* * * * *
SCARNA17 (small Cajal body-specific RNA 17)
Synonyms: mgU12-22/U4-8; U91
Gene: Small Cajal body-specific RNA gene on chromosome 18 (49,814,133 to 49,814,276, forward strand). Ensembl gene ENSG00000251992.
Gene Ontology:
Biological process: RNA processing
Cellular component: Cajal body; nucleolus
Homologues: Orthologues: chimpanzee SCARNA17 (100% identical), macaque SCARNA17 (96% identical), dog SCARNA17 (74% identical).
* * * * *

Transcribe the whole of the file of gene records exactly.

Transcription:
SCARNA17 (small Cajal body-specific RNA 17)
Synonyms: mgU12-22/U4-8; U91
Gene: Small Cajal body-specific RNA gene on chromosome 18 (49,814,133 to 49,814,276, forward strand). Ensembl gene ENSG00000251992.
Gene Ontology:
Biological process: RNA processing
Cellular component: Cajal body; nucleolus
Homologues: Orthologues: chimpanzee SCARNA17 (100% identical), macaque SCARNA17 (96% identical), dog SCARNA17 (74% identical).